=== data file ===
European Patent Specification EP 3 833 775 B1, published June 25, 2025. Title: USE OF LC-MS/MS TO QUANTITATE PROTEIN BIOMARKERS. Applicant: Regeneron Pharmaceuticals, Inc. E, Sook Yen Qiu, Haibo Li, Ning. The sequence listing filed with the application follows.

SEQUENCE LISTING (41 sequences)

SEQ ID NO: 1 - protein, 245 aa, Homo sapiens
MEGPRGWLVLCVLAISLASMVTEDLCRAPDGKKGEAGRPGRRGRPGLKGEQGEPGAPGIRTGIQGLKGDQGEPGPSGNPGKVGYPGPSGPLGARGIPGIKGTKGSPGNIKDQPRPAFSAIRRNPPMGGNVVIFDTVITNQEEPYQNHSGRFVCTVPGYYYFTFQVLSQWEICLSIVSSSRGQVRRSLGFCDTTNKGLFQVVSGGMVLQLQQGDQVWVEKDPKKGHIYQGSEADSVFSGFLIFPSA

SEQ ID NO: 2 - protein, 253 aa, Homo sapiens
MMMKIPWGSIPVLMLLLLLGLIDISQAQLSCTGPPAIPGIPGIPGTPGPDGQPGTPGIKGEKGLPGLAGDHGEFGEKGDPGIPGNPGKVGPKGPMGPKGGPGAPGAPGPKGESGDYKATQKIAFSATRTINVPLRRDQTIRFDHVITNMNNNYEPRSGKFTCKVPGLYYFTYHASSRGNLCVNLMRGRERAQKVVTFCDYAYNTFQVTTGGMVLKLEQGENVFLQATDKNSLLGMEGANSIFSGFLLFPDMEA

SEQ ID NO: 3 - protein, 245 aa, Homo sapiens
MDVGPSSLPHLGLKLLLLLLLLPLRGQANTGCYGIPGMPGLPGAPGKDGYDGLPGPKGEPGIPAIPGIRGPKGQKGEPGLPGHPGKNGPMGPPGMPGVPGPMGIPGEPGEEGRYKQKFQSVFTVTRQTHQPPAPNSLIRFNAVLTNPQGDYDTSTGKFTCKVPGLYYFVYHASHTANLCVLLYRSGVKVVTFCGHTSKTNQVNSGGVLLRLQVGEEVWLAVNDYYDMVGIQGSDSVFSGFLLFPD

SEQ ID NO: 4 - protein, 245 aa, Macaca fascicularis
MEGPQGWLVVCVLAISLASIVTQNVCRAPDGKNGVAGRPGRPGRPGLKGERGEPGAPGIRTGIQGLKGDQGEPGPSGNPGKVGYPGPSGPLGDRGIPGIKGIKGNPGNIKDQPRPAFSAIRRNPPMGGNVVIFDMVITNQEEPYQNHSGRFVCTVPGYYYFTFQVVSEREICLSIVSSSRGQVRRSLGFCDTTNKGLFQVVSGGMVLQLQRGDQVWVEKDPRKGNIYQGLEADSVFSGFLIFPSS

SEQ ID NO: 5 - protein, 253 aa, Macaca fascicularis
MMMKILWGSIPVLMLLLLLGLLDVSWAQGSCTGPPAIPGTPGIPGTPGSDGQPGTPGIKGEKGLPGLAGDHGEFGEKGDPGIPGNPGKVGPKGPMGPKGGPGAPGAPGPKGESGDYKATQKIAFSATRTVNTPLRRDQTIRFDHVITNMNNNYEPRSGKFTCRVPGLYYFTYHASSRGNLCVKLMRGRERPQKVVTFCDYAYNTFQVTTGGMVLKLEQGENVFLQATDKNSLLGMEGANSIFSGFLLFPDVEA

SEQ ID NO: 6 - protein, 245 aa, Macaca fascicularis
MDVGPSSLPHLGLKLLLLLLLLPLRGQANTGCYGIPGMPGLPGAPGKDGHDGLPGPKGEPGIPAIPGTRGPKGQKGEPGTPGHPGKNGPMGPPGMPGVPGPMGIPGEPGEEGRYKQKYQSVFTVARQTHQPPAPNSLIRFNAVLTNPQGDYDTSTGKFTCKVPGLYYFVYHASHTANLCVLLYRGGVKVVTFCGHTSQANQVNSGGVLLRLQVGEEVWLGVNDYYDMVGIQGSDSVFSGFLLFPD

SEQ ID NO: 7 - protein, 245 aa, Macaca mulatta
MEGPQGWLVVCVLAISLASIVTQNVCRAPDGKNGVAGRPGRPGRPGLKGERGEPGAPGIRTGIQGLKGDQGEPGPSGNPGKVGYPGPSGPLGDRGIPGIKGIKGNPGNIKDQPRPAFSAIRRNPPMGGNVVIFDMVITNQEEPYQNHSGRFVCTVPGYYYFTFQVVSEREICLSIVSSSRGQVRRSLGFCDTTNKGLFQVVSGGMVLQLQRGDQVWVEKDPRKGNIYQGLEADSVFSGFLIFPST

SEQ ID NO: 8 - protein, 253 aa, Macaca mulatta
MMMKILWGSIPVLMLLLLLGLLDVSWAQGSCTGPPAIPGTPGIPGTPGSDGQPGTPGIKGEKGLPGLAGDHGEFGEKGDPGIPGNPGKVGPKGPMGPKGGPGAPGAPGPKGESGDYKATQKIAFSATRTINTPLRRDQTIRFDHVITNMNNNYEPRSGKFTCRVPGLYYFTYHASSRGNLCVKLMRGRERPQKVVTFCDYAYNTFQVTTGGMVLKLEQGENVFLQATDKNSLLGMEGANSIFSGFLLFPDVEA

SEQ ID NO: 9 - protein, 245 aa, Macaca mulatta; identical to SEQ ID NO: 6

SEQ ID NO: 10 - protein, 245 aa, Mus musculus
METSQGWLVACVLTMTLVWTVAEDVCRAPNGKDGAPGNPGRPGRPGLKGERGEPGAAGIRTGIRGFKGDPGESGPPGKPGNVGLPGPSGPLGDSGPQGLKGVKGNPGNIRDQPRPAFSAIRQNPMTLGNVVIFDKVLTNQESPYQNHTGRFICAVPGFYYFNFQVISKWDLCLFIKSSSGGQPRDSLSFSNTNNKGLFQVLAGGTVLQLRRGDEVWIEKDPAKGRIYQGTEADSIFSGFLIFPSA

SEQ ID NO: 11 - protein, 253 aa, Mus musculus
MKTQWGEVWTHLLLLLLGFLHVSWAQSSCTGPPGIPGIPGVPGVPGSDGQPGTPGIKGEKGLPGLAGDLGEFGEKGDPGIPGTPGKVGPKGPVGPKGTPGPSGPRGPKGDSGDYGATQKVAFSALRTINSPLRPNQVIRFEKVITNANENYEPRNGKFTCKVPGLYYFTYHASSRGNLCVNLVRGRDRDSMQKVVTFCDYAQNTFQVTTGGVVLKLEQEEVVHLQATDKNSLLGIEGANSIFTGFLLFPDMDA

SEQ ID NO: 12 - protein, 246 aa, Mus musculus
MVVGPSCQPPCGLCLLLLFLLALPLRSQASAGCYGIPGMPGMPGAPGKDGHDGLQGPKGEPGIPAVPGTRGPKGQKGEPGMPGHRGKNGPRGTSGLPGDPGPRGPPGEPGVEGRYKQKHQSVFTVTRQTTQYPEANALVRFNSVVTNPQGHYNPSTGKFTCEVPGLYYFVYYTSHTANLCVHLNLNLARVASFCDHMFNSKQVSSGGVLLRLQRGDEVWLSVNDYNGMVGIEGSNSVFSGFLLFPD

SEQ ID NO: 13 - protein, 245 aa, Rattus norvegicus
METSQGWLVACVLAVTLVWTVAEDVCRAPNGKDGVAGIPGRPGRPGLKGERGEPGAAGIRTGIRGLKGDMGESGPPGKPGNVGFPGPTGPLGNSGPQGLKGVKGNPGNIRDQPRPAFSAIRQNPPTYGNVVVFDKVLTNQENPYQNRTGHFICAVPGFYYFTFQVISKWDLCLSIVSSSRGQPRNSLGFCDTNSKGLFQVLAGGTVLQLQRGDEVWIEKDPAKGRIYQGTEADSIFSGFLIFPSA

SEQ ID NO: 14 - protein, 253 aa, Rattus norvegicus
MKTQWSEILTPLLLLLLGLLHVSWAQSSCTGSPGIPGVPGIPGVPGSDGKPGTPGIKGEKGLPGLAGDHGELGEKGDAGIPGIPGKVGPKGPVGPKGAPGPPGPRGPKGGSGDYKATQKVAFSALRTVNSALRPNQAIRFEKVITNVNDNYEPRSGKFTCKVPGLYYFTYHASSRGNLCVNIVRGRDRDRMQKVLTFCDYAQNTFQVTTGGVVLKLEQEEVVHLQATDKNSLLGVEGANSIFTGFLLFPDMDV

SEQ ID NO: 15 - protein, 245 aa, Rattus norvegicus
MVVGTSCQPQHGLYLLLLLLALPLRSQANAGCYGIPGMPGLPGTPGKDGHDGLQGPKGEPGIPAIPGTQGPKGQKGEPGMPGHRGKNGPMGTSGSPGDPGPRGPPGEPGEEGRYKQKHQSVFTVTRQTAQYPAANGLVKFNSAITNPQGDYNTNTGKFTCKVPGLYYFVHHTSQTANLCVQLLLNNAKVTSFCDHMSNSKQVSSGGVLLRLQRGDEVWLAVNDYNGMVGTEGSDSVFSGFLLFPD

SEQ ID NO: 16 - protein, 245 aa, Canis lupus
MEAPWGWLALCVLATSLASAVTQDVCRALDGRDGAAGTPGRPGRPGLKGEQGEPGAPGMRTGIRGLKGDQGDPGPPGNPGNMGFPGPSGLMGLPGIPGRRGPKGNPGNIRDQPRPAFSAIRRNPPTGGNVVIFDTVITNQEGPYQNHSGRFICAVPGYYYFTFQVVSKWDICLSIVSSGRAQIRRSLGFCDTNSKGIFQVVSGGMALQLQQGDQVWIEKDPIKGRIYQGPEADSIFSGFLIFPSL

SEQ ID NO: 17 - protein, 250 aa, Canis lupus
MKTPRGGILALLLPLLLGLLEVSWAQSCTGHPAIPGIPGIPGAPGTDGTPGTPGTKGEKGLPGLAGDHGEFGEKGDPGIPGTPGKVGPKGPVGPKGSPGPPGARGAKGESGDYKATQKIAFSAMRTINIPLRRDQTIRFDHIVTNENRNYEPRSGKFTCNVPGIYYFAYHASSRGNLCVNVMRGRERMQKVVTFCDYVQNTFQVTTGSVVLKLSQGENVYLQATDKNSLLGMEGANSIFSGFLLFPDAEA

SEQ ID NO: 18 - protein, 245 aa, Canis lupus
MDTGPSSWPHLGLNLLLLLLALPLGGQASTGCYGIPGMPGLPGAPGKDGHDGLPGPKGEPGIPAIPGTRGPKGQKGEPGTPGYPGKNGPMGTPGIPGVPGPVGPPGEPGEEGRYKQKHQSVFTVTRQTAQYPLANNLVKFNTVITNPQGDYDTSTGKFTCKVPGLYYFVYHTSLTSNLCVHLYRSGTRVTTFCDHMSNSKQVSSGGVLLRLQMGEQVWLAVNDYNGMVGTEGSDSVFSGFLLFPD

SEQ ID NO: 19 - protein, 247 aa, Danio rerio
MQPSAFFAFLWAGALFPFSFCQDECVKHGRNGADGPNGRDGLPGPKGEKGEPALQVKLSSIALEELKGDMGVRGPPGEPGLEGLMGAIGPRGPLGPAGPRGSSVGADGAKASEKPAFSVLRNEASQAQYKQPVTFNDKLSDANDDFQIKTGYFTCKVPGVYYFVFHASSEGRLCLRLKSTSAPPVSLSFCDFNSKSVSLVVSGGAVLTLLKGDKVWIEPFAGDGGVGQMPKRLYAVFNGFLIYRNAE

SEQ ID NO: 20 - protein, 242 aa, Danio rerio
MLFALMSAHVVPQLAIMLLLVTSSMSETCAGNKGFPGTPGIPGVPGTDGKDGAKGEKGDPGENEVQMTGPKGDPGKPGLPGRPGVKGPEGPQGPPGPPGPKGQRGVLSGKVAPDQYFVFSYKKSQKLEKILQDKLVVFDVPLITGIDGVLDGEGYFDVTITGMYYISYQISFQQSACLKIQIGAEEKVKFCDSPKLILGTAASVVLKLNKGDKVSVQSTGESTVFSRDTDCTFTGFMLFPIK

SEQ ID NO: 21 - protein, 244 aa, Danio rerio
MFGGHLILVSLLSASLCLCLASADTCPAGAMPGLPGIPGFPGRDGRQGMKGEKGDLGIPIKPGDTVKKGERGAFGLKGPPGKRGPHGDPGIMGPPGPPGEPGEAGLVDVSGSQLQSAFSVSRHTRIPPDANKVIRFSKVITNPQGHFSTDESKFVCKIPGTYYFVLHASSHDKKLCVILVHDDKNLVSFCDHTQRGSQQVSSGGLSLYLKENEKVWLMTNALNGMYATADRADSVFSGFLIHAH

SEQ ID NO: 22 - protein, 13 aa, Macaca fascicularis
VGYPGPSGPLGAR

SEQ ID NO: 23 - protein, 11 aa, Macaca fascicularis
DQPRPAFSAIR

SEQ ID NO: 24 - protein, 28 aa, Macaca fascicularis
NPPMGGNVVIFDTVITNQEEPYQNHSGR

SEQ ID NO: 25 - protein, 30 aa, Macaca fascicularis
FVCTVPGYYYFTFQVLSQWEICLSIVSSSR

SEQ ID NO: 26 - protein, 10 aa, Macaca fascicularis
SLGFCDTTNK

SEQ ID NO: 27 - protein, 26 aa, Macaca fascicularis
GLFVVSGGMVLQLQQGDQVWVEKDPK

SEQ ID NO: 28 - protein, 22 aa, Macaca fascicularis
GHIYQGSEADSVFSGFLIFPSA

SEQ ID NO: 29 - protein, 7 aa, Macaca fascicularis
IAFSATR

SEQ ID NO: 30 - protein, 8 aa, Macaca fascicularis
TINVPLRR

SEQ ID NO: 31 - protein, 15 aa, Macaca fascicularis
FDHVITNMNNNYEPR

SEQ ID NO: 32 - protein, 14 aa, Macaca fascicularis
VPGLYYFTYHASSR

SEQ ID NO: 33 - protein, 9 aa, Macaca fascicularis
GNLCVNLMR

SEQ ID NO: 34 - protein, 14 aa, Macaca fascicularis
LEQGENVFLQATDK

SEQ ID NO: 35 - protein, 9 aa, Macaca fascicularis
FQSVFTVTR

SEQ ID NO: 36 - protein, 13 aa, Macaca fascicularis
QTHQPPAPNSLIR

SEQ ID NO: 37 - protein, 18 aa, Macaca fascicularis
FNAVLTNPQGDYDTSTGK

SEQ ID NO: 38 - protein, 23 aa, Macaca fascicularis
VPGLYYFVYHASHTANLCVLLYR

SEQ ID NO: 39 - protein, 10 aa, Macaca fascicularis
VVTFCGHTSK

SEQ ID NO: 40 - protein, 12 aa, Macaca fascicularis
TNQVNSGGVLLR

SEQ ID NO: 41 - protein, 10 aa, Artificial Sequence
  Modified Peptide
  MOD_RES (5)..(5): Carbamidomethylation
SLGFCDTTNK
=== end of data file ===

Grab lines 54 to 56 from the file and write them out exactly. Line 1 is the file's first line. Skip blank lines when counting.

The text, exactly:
SEQ ID NO: 27 - protein, 26 aa, Macaca fascicularis
GLFVVSGGMVLQLQQGDQVWVEKDPK

SEQ ID NO: 28 - protein, 22 aa, Macaca fascicularis